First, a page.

In the case of State v. Regents of University of New Mexico, 32 N. M. 428, 258 P. 571, an injunction was sought to restrain the regents of the University of New Mexico from issuing $190,000 worth of building and improvement bonds, the interest and principal of which were to he paid out of the income from University land, without mortgaging the land in any manner. It was contended that the issuance of said bonds was contrary to N. M. Const. art. 9, § 8, in that there was no provision for an annual tax levy sufficient to pay interest and provide a sinking fund, and that the creation of such debt had not been submitted to a vote of the people for approval (identical with the appellant’s contention in this case, though construing a different section of our Constitution). We said: “The Legislature therefore had power to authorize the University to make such use of its income as was deemed best. This is all that is contemplated by chapter 47, Laws 1927, and all that is proposed by the University. It proposes to contract with its bondholders that it will appropriate out of its income sufficient sums of money to pay interest and provide a sinking fund for the retirement of the bonds. It does not propose to mortgage its property in specie. It simply agrees to pay out of its income. How it can be said that this will be an obligation of the state, we cannot understand. This is simply a contract of the University to pay out of a designated fund when received. It is no more an obligation of the state than would be the obligation to pay the salaries of the University faculty.” State v. Regents of University of New Mexico, 32 N. M. 428, at page 430, 258 P. 571, 572.
In purpose and effect nothing more is proposed here. The town of Springer, desiring to extend and improve its municipally owned water system, proposes to issue bonds in the sum of $37,500 with which to make such ex*388tensions, betterments, and repairs, and proposes to pledge the net revenue from such water system to pay the interest and provide a sinking fund to retire said bonds, and to maintain rates sufficient to provide revenues for' such purpose. That is what is authorized by Raws 1933, c. 57. In its effect it .is not a “debt” of the town, simply an agreement to pay out of the net revenues of the waterworks when received, and is no more a “debt” of the municipality within the constitutional sense than would be a debt incurred to pay for the ordinary cost of repairing a water main. 1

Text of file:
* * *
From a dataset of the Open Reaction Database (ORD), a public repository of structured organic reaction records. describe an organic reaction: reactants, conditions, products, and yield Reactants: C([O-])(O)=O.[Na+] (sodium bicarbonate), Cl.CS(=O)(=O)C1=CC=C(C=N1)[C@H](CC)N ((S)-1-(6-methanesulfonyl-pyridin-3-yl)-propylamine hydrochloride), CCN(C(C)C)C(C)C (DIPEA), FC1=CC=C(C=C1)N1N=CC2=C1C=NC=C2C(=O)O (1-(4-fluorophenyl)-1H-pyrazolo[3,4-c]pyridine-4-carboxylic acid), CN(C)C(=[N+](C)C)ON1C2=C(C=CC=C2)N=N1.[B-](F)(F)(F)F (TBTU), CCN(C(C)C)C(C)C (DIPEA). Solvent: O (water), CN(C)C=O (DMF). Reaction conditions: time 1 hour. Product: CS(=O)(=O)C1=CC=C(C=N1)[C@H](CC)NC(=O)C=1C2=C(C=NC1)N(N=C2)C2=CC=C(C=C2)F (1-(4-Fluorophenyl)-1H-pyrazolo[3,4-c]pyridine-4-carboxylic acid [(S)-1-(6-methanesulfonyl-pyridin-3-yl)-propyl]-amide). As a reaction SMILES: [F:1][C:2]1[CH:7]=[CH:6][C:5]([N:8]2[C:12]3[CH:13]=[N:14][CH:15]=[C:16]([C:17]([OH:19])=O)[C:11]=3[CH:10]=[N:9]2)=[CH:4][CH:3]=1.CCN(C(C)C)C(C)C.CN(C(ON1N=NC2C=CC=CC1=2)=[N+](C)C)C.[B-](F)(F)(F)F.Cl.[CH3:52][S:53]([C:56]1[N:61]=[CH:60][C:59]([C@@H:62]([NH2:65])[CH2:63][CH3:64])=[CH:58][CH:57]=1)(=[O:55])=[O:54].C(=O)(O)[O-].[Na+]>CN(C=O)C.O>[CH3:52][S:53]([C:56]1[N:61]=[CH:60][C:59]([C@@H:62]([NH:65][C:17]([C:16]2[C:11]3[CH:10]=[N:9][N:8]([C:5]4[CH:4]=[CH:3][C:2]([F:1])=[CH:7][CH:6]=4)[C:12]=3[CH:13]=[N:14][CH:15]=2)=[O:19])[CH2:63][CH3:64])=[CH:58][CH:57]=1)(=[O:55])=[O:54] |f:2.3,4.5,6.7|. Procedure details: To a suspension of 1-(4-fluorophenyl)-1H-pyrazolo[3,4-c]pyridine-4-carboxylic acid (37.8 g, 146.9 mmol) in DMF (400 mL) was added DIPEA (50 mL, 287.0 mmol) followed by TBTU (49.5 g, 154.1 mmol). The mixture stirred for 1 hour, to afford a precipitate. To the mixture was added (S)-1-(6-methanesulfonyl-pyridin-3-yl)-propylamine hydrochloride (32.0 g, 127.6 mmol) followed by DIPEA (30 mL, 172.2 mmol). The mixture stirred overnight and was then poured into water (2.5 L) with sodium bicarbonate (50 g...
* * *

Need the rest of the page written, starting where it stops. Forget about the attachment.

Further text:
The appellant contends that the statute requires the town to establish and collect water rates sufficient to cover the payments to become due, and, failing to collect sufficient to meet the interest and sinking fund requirements, the town would become generally obligated. We see no merit in such theory. The undertaking of the town of Springer is not a guaranty or pledge that the interest or the bonds will be paid, but only a pledge that the town of Springer shall establish a rate that will do so. Section 6 of the act provides that the governing body issuing the bond must establish such rates for services rendered as will create an income sufficient to pay all reasonable expenses of operation, and create a net revenue which shall be sufficient to pay interest coupons when due, and provide out of such net revenues a sinking fund which shall be adequate to discharge said bonds as and when they shall mature, and such rates must be continuously maintained an-til'the bonds are retired, and optional at the end of ten years, and due in not more than twenty years. The fixing of a proper rate and the application of the revenue in the manner directed by law constitutes the legal, equitable, and moral duty of the town board of the municipality, and, failing in that, the bondholder may apply to the court to have such rates established and applied. The charge is upon those who use the water, and not upon the taxpayers, and the taxpayer cannot be called to aid the water user in the retirement of these bonds. The credit of the city is not extended, nor is any money which is derived from taxation or other existing sources of revenue pledged in the payment of the interest or principal upon the bonds, and the city cannot be coerced into applying any of its general revenue.
It is abundantly clear that no indebtedness can possibly result against the town of Springer from the issuance of the revenue bonds, and these bonds are not within the inhibition of the Constitution.
The weight of authority is in accord with this view. Note, 72 A. L. R. 687.
The next question presented by the complaint and demurrer is whether or not the issuance of the contemplated revenue bonds by the town of Springer is in contravention of the provisions of the N. M. Const. art. 9, § 13, which is as follows: “No county, city, town or village shall ever become indebted to an amount in the aggregate, including existing indebtedness, exceeding four per centum on the valúe of the tax*389able property within such county, city, town or village, as shown by the last, preceding assessment for state or county taxes; and all bonds or obligations issued in excess of such amount shall be void; provided, that any city, town or village may contract debts in excess of such limitation for the construction or purchase of a system for supplying water, or of a sewer system, for such city, town or village.”
Whether the term “indebtedness” referred to in this section of the Constitution is the same as the term “debt” in the previous section need not be determined herein, for the apparent reason that the contemplated revenue bonds, if they create an “indebtedness,” within the meaning of N. M. Const. art. 9, § 13, are clearly within the exemption permitting any city, town, or village to contract debts in excess of such limitation for the construction or purchase of a system for supplying water.